Saturday, 7 December 2013

Tail of a spoon

Having made a series of fruit cakes, I thought it was time for a change. Since we have a squad of squash and a plethora of pumpkins, I looked up a favourite recipe for pumpkin tea bread - a fine squidgy accompaniment for morning coffee or afternoon tea. My version uses a half pint of pumpkin purée, so I attacked a large butternut squash with - a gadget! It's the ideal tool for removing the seeds from a squash or a melon, and it's the only one in the world.

A keen edge

Every day, my parents made one or other of the great (nay, the only) British sauces - gravy and custard. Both require lots of stirring to incorporate a powder into a liquid - flour into stock in the case of gravy, custard powder into milk for the sort of custard my parents made. They always used the same saucepan and spoon. Over the course of fifty years, abrasion wore away the tip of the bowl, leaving a half-moon shaped curved edge as sharp as a razor. It's a perfect fit to the seed pocket of a squash. Thinks: the eroding metal must have been swallowed...

A speedy exit for the squash seeds

On the back of the spoon handle there are two stamps. one says "P.A&S" with a shield bearing a mailed arm holding a pennant; the other says "ASHBERRY".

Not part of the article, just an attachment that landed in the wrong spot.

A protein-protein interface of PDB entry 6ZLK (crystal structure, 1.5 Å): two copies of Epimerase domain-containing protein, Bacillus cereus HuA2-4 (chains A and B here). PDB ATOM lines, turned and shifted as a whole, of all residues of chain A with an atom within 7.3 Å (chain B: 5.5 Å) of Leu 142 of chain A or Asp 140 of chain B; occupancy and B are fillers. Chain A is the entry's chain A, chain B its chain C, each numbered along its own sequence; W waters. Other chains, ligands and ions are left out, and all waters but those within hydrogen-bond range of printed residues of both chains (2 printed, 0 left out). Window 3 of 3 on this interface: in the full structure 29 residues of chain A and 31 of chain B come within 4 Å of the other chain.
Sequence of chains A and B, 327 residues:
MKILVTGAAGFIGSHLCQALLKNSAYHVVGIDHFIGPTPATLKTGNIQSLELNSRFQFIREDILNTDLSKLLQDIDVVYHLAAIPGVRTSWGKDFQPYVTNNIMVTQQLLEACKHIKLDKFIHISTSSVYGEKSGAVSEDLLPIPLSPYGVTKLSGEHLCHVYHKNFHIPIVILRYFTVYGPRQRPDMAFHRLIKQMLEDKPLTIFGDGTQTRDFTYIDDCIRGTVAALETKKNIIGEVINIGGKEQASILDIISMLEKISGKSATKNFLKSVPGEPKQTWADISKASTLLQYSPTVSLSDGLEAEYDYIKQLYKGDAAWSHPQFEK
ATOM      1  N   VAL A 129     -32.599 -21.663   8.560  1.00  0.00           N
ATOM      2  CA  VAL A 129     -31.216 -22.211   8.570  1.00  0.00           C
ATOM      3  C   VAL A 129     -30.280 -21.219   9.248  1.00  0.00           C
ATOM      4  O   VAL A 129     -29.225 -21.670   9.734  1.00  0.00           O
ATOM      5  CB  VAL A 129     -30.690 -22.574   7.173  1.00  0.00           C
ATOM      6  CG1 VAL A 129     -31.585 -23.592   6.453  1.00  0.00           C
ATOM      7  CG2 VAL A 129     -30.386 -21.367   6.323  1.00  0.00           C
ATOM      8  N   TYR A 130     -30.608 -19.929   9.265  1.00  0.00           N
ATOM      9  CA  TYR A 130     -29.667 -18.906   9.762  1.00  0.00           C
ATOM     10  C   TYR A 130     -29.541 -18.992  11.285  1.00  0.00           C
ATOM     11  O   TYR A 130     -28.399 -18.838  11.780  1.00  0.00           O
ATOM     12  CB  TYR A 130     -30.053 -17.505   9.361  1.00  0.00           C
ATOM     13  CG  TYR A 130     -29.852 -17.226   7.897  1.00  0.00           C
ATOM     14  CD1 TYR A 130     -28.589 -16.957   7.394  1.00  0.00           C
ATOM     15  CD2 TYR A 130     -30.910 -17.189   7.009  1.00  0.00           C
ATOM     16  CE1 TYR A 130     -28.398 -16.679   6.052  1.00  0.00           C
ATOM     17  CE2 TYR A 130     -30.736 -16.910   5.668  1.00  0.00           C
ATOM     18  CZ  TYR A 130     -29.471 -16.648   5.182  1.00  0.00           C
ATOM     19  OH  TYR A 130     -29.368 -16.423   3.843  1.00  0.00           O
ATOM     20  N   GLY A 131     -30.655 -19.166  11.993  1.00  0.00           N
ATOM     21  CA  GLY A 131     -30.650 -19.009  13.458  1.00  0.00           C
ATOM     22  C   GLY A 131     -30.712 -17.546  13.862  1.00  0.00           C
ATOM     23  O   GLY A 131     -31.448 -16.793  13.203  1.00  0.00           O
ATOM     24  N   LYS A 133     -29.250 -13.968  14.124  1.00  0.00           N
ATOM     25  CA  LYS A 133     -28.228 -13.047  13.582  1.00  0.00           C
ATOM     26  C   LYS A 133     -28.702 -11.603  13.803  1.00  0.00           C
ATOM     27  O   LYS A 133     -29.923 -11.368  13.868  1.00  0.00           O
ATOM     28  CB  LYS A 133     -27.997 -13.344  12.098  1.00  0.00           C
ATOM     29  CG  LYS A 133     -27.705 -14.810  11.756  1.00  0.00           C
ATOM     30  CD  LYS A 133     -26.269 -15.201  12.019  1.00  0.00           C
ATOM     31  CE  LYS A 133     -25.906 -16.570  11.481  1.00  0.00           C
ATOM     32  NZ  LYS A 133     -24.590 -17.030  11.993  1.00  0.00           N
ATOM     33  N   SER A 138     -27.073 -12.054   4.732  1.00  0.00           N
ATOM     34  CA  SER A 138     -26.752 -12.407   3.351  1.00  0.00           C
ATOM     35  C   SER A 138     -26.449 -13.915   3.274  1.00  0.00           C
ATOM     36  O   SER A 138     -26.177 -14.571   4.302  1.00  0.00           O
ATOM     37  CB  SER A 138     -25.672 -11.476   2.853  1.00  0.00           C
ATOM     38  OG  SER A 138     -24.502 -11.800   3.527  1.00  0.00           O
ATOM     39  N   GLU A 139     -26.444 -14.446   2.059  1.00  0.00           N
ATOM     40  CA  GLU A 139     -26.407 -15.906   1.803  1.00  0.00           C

Mark of Philip Ashberry and Sons, Sheffield.

The spoon is made of EPNS - electro plated nickel silver

These marks indicate that the spoon was made by Philip Ashberry and Sons of Sheffield, now part of the Spear and Jackson group. The P.A&S stamp was used by Ashberry between 1880 and 1935. My Dad would have been 15 years old in 1935. He and Mum were married in 1948 and started married life with a new set of Viners EPNS cutlery. Knowing my Dad, he never wasted anything. Of course he'd use an old spoon to make the gravy! And I used one of the Viners forks to mash the steamed squash. So it goes...

Many thanks to Giorgio B. for this information from his web page BRITISH ELECTROPLATE SILVER AND SILVER PLATE MARKS, which is just one of 1000 pages of A Small Collection of Antique Silver and Objects of vertu, an extremely modest title for an enormous work of detailed research.

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